A criminal stole Christopher Ryman’s name. Then the people who maintain law and order in Snohomish County took his peace of mind.
The Marysville man this week headed to court to try to win back some of what he lost.
Ryman, 35, on Monday filed a lawsuit against Snohomish County alleging that he was unlawfully imprisoned for two days in June 2002.
It’s a case of mistaken identity that never should have happened, maintain Ryman and his attorney, Brian Phillips of Everett.
“You can’t even imagine what this has done to me and my family,” Ryman said. “I have no confidence in Snohomish County whatsoever.”
The lawsuit seeks damages for negligence, claiming that a sheriff’s deputy and corrections officers at the county jail in Everett ignored evidence that a crook for years had been using Ryman’s identity as an alias. The truck driver and father of six was arrested when a computer check during a routine traffic stop turned up arrest warrants issued in his name.
Ryman wound up behind bars even though he was carrying a letter from an Eastern Washington prosecutor explaining that his name was being used as an alias by another man with a history of drug and traffic offenses.
Ryman obtained the letter after close calls elsewhere in 1997 and 2001. In each case, he was detained for a couple of hours but was released after police determined he wasn’t the person sought on the warrant.
In his letter, the prosecutor suggested that Ryman “carry this letter with you for the purpose of identification to advise law enforcement that your name is indeed being used as a stolen alias,” Phillips said in court papers.
Ryman had the letter in his wallet, but the Snohomish County deputy who placed Ryman under arrest refused to look at the letter, according to court papers.
Jail officials did read the letter, but told Ryman they didn’t have authority to release him, Phillips said. He was set free the next day after being moved to a jail in King County, where officials checked his fingerprints and confirmed that he wasn’t the man sought on the warrants.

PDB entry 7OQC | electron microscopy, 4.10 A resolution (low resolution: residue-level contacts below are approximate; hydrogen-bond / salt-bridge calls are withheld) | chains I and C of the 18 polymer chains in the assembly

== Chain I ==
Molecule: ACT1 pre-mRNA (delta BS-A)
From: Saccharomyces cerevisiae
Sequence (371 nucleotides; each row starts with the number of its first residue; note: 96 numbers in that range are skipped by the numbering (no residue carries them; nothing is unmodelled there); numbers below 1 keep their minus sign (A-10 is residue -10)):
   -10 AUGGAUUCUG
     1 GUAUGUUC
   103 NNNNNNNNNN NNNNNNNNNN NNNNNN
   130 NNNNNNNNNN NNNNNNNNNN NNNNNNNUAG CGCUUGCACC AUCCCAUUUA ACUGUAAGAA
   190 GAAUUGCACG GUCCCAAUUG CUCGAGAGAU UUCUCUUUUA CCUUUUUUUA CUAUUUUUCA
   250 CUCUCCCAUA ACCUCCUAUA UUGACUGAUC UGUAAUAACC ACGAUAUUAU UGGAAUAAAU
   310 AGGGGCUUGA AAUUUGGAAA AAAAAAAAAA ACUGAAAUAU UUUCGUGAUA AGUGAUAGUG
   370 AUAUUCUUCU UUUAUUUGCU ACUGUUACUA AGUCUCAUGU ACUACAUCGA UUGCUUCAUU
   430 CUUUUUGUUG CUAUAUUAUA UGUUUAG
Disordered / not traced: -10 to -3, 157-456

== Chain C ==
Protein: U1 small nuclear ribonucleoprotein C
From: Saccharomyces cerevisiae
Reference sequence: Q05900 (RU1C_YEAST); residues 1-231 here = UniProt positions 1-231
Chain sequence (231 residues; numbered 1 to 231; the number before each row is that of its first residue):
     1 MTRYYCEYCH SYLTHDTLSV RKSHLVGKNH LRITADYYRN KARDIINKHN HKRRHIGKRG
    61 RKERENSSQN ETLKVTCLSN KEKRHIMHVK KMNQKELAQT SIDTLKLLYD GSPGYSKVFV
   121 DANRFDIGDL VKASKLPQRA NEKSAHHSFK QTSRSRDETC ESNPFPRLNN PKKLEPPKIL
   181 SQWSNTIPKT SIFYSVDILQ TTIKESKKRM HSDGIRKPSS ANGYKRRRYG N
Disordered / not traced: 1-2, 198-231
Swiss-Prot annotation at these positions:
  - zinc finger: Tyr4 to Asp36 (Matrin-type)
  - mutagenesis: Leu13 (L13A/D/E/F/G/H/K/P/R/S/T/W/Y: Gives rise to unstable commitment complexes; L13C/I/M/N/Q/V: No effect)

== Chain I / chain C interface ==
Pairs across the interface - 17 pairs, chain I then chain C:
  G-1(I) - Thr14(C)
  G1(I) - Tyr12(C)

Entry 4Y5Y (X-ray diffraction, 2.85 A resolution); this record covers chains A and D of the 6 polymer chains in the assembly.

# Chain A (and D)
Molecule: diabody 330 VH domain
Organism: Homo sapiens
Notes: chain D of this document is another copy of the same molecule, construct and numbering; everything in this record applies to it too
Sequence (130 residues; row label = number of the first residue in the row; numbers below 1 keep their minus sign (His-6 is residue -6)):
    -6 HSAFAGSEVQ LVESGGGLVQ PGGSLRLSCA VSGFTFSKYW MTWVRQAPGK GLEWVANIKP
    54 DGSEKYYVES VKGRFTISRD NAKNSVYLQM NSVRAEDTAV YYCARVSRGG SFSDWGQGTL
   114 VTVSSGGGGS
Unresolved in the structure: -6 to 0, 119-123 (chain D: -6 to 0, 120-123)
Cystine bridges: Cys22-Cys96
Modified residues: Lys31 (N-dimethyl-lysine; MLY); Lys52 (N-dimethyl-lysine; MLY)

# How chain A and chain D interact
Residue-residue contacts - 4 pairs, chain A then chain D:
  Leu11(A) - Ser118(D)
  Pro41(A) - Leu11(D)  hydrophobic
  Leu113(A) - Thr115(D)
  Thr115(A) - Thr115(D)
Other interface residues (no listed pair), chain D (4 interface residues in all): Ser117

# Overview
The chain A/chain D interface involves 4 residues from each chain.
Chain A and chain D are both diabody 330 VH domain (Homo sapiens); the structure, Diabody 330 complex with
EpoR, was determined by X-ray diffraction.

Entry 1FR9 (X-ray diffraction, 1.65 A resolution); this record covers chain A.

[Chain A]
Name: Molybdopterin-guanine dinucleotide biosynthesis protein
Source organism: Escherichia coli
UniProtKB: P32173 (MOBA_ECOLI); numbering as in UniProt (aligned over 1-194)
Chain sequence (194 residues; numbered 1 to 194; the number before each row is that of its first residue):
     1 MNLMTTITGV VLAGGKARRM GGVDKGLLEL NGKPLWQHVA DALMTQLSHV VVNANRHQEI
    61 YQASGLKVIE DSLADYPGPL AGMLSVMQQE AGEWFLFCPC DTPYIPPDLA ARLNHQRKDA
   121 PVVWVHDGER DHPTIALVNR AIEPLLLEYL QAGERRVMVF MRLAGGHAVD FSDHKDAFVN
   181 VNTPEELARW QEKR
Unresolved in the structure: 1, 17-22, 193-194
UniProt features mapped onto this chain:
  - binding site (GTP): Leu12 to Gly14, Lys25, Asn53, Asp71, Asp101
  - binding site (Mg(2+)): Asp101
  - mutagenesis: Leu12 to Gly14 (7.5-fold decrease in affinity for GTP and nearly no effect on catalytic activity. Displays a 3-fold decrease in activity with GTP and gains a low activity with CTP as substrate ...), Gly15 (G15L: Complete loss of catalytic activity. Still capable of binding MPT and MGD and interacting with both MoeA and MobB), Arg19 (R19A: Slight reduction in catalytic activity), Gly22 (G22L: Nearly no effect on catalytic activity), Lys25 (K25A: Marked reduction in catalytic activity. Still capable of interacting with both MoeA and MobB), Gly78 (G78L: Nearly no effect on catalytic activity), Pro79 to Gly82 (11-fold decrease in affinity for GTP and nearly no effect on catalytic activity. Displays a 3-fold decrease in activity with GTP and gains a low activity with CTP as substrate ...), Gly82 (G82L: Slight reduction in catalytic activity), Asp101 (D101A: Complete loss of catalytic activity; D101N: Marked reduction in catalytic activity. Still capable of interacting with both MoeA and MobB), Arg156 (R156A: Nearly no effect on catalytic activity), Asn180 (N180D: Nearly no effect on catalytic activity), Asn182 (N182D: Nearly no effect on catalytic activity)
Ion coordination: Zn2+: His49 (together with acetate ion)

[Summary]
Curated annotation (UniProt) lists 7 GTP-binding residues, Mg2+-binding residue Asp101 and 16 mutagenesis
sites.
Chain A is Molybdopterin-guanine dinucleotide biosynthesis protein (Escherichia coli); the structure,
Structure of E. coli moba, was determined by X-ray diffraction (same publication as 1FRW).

Ryman said he lost a $20-an-hour trucking job because of the arrest. He also lost his faith in law enforcement.
Ryman last year went to court and convinced a judge to legally change his first name, which enabled him to get a new Social Security number. He no longer is known by the identity that was connected to his arrests. He asked that his former name not be printed in this story.
The man who took his name is a stranger, and he wants nothing to do with the legal mess that man created, Ryman said.
“That’s what is scary. I don’t know how this individual got my information,” Ryman said. “He’s worked under my name. He’s committed crimes under my name.”
This week’s lawsuit comes after the county did not take action on a $70,000 claim for damages Ryman filed earlier this year. County officials have discussed settling the case, but no agreement has been struck, deputy prosecutor Michael Held said.
“I think the spirit of working toward a resolution exists,” he said.
Held said he was unaware of any changes in policy or procedure governing arrests in the county, but added that “the wisdom of such changes are being explored.”
Susan Neely, who oversees criminal justice matters for County Executive Aaron Reardon, said county officials are aware that steps to prevent similar mistakes need to be taken, but said she couldn’t discuss details.
Ryman was pleased to hear that changes may be coming. All he initially wanted was for the sheriff’s office to pay the impound fees on his pickup truck.
“All they had to do was give me my $369. They didn’t even need to say they were sorry,” he said.
Sheriff’s spokeswoman Jan Jorgensen declined to discuss the case because the lawsuit is pending.
Reporter Scott North: 425-339-3431 or email@example.com.